• $14.9 million taken from the state’s program to reimburse county jails for housing state inmates
  • $13 million taken from funds to aid sheriffs in providing road patrols around their counties
  • $4 million taken from funding to counties under the Child Care Fund, which covers Michigan’s foster care system
  • $4 million taken from grants meant for county services to veterans
  • $2.7 million taken from reimbursements for court-appointed guardians
  • $1 million taken from grants meant for county fairs and other exhibitions

Learn more about the situation by listening to a new episode of MAC’s Podcast 83.

Despite falling arrests, particularly among young people, tens of thousands of people in Michigan are still arrested for low-level charges like failure to appear in court, marijuana possession and shoplifting, the Michigan Jail and Pretrial Detention Task Force was told by researchers during the task force’s meeting in Grand Rapids on Sept. 20.

A team from PEW Trusts gave the task force a wide-ranging presentation on the trends and challenges in dealing with jail populations. The task force, a joint effort of the state and counties, was created by Gov. Gretchen Whitmer this spring.

Other points made by Pew during its report:

  • People are also going to jail in very large numbers for administrative rule-breaking like driving without a valid license and violating probation conditions. 
  • Officers issue fewer citations in lieu of arrest than they have in past years.  Overall, arrests far outnumber citations, even for low-level crimes.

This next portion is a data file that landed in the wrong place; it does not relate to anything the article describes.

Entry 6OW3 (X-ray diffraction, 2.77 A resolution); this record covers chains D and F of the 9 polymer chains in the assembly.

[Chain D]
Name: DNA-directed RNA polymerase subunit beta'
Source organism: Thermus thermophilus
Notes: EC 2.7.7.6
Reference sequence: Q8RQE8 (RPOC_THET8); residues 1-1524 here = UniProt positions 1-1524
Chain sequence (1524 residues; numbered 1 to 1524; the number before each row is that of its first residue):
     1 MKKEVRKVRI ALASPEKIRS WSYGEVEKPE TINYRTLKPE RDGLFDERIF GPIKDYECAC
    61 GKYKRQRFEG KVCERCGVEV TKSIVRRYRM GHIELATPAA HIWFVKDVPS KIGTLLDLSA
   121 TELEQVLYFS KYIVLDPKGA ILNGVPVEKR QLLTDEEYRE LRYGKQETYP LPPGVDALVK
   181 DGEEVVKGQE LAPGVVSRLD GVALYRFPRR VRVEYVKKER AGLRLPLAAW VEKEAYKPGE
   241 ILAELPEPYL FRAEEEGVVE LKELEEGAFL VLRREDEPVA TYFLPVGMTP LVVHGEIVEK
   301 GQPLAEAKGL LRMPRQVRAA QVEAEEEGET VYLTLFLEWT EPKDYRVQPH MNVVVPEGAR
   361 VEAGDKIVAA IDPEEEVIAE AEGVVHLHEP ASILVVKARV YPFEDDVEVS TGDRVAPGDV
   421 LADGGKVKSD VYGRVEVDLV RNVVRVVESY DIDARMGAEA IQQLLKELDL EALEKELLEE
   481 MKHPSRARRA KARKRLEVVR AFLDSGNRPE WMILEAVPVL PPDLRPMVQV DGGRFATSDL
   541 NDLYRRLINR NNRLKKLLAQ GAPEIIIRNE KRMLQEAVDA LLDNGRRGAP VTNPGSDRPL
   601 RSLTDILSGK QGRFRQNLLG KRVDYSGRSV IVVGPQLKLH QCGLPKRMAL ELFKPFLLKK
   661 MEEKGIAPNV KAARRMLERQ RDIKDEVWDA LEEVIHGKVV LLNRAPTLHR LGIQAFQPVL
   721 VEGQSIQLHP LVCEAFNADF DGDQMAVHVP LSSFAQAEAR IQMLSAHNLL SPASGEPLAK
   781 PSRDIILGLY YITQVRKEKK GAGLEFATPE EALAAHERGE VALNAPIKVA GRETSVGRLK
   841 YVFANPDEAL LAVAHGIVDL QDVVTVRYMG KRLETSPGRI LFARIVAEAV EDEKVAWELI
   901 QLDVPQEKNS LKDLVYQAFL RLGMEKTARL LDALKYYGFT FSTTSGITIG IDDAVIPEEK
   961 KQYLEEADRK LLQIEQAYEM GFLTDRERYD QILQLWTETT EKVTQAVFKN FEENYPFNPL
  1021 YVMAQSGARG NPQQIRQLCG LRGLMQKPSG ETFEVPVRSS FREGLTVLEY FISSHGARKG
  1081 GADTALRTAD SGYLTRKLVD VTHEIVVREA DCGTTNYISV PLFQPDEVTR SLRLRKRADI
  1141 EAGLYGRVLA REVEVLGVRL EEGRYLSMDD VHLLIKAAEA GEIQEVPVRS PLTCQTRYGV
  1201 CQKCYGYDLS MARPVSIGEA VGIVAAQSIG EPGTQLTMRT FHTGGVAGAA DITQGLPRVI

• Short jail stays disrupt hundreds of thousands of lives, but Michigan’s high jail populations are driven by relatively few people who stay in jail longer than a month. 

Panel members, including Kent County Commissioner Jim Talen and Alpena County Commissioner Bill Peterson, also received a briefing from Wayne State University on mental illness and substance abuse in Michigan jails.

The team, led by Sheryl Kubiak of the Wayne State Center for Behavioral Health and Justice, said that 23 percent of jail inmates exhibited serious mental illness (SMI), but with rates varying notably by the size of the county. In rural counties, for example, 34 percent were identified with SMI.

Also, inmates with SMI had average jail stays twice as long as those without SMI, when adjusting for criminal offense. Longer stays, of course, mean more strains on limited county budgets which must support jail operations.

“Identifying who is going to jail, for how long and why, is critical for the Task Force so they can fully understand the scope of our jail population and create recommendations that may result in savings for county budgets, while ensuring the public safety of our communities,” said Stephan Currie, MAC’s executive director.

The task force meets next on Oct. 18 in Detroit. Livestreaming will be available. Anyone is encouraged to connect with the Task Force in various ways: